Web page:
Rosie the riveter t7219

Women

  • Seneca Falls

    Seneca Falls
    Declaration of Sentiments
    The first women's rights convention is held in Seneca Falls, New York. After 2 days of discussion and debate, 68 women and 32 men sign a Declaration of Sentiments, which outlines grievances and sets the agenda for the women's rights movement. A set of 12 resolutions is adopted calling for equal treatment of women and men under the law and voting rights for women.
  • First National Women's Rights Convention

    The first National Women's Rights Convention takes place in Worcester, Mass., attracting more than 1,000 participants
  • National Woman Suffrage Association

    National Woman Suffrage Association
    Susan B. Anthony and Elizabeth Cady Stanton form the National Woman Suffrage Association. Their primary goal was to achieve voting rights for women through a Congressional amendment to the Constitution.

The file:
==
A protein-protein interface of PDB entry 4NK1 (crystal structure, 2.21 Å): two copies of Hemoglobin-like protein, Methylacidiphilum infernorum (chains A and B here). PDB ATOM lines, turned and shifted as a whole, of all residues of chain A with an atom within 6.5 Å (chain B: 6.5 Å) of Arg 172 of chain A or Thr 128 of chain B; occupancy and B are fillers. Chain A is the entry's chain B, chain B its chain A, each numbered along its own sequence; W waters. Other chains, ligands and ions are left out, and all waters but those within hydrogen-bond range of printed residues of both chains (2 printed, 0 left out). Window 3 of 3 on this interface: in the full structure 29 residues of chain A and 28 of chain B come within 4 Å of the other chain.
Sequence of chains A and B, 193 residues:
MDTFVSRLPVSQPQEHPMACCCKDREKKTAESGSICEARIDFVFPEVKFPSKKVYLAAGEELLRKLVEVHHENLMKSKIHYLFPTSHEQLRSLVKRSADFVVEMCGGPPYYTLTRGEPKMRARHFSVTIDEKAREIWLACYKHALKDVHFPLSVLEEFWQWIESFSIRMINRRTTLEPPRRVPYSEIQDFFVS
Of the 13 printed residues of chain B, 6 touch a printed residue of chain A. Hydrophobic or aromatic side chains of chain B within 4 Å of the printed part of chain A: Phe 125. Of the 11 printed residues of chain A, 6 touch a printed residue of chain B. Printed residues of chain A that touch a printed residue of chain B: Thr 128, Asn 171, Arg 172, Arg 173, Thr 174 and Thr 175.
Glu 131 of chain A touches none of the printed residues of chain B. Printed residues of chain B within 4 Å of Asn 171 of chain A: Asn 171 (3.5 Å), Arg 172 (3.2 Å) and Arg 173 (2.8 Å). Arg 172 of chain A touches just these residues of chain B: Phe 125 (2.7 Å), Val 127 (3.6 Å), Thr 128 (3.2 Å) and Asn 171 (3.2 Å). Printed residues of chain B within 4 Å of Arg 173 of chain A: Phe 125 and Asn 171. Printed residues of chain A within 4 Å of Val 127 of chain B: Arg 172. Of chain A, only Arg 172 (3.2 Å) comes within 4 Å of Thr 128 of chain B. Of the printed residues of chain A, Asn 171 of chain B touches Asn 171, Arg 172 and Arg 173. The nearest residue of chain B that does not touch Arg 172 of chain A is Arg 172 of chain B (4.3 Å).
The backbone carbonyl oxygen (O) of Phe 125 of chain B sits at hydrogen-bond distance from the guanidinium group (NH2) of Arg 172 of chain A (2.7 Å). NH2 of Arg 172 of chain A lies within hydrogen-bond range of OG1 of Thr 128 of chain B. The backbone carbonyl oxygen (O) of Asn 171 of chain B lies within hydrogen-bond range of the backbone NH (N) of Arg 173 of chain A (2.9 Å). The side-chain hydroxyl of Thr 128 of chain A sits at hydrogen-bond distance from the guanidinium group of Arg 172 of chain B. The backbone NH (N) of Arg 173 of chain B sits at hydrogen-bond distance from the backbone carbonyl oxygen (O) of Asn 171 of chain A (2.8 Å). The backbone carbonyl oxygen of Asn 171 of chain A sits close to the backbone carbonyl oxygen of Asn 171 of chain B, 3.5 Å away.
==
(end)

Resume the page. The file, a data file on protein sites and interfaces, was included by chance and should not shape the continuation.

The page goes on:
• American Woman Suffrage Association

    Lucy Stone, Henry Blackwell, and others form the American Woman Suffrage Association. This group focuses exclusively on gaining voting rights for women through amendments to individual state constitutions.
  • First women's suffrage law passed.

  • NAWSA

    The National Women Suffrage Association and the American Women Suffrage Association merge and form the National American Woman Suffrage Association (NAWSA). As the movement's mainstream organization, NAWSA wages state-by-state campaigns to obtain voting rights for women.
  • Colorado gives women right to vote

    Colorado is the first state to adopt an amendment granting women the right to vote.
  • Utah and Idaho give women right to vote